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Probate Questions and Answers

Q.      What is Probate?

A.       Probate is the process where an individual's estate is concluded upon death, including the collection of assets, payment of debts, and the distribution of the balance of the Decedent's assets to the beneficiaries.

Q.       What is the purpose of Probate?

A.      The purpose of probate is to determine who is rightfully entitled to the property of the deceased, including creditors.

Q.       Must an Estate be Probated?

A.       In Illinois Probate is generally necessary when the aggregate value of the decedent's personal estate is valued at $100,000 or more, or the estate includes real property and the assets are not in Trust or transfer on death accounts.

Q.       Is hiring a Probate Attorney necessary?

A.       No. Most people choose to hire an attorney because the process can be very difficult for someone that does not have the necessary legal knowledge.

Q.       How long does Probate take?

A.      Probate will take at least 6 months after the initial court date to open the estate. A more realistic minimum time would be 9 to 12 months. Probate can take a great deal longer depending upon issues that arise including claims, disputes between beneficiaries, and the need for an ancillary estate. If an estate tax return is required to be filed, then the estate will likely remain open for at least 18 months.

Q.      How expensive is Probate?

A.       The expenses involved in Probate generally include legal fees and court costs. The amount of legal fees is generally based on the time involved. The more complex the estate the greater the legal fees. Costs include filing fees, publication fees, and surety bonds.

Q.       Is an Executor entitled to be paid?

A.      Yes. Every executor and administrator is entitled to receive a reasonable fee for his or her services.

Q.      Is a person named as Executor required to serve?

A.      No, you are not required to accept the role of executor.

Q.      What is ancillary Probate?

A.      Ancillary probate is probate in a state other than the decedent's domiciliary estate. The majority of the decedent's estate is probated in the state of his primary residence, however if the decedent owned real property in another state, it will be necessary to open an ancillary probate estate in the other state.

Q.      What are Letters of Office?

A.      "Letters of office" are the pieces of paper that issue from the probate court to the executor or administrator of an estate, which are the proof of the executor's or administrator's authority to act on behalf of the estate.

Q.      What does the Executor do?

A.      The executor is the individual who has been specifically named in the will of the deceased person to serve as the representative of the estate. The executor must collect all of the estate assets, pay the final debts of the deceased individual, and make distributions of the estate assets pursuant to the terms of the will. In short, the executor must faithfully follow the provisions of the will as laid out by the deceased person. In addition, the executor typically hires an attorney to assist in the administration of the estate due to the complexities involved with probate. The attorney can provide the necessary instructions to carefully carry out the terms of the will and the provisions of the Illinois Probate Act. The attorney can also defend the executor in an Illinois Probate court with regard to any attacks against the executor's actions in handling the administration of the estate.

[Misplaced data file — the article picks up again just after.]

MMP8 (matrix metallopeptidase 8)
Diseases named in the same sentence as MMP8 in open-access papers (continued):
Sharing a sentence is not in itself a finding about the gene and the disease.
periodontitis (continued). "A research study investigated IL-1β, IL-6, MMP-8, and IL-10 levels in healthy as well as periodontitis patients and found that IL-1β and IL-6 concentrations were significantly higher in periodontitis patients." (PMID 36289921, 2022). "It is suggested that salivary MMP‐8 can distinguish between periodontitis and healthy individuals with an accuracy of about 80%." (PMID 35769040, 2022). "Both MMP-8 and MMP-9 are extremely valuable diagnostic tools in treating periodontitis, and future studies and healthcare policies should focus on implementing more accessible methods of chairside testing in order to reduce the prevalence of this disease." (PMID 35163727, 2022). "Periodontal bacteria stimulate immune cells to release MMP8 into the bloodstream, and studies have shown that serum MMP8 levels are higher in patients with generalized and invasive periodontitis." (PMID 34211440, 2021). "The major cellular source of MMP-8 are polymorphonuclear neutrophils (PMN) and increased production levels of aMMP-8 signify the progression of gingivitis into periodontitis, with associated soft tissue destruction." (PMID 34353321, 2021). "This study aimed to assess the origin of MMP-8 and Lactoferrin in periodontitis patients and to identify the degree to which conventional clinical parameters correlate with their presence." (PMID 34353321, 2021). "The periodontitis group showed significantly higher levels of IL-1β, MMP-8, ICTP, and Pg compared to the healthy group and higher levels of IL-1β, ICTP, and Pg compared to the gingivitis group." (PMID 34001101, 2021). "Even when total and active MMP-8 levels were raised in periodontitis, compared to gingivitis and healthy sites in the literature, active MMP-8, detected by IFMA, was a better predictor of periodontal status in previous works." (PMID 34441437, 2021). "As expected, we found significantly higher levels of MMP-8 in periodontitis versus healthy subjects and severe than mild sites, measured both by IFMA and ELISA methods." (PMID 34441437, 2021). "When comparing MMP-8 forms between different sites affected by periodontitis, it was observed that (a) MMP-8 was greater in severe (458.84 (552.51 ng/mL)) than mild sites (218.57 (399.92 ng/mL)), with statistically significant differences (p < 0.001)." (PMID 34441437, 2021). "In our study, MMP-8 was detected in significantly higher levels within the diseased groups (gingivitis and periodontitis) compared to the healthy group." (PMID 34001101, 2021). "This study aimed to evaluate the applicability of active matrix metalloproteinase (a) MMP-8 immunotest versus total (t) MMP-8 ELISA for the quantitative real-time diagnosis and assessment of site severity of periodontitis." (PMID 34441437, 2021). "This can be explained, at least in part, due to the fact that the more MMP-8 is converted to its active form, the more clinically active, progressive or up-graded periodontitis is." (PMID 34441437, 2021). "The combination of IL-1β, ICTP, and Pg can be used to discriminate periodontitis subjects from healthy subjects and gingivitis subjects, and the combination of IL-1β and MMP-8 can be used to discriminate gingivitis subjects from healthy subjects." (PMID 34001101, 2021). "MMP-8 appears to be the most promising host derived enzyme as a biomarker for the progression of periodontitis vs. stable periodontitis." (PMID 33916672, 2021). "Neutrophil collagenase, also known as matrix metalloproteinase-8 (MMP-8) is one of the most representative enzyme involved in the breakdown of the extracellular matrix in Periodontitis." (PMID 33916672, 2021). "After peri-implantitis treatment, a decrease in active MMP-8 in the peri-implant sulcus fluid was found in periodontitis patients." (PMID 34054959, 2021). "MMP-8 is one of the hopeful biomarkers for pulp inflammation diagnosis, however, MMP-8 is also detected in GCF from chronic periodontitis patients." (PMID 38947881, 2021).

Q.      What if there is no Will?

A.      If a person dies without a will in Illinois, and an intestate probate action is necessary, an interested party can petition the court to serve as the administrator. The administrator will need to obtain a surety bond to serve as the estate representative, and notice will need to be sent to the relevant heirs regarding the intestate estate

Q.      What is a Will contest?

A.      A will contest is a legal action that challenges the validity of a will and/or the terms of the will. Will contests typically involve allegations that a will was inadequately executed, invalidated by a later will, or was the result of forgery or undue influence.

Q.      Are there ways to avoid Probate?

A.      There are several ways to avoid the probate process. These methods include creating a joint ownership with right to survival in property such as real estate, automobiles and other titled property; making beneficiary designations on accounts such as payable-on-death bank accounts and transfer-on-death securities; and placing property in a revocable living trust. Your attorney can help you manage your property to avoid probate and to transfer property smoothly to your beneficiaries after your death.

Q.      What are the advantages of avoiding Probate?

A.       The probate process can be slow, and can tie up property anywhere from several months to several years. In addition, it can be costly since attorney fees, executor fees, and court fees are paid out of the estate.





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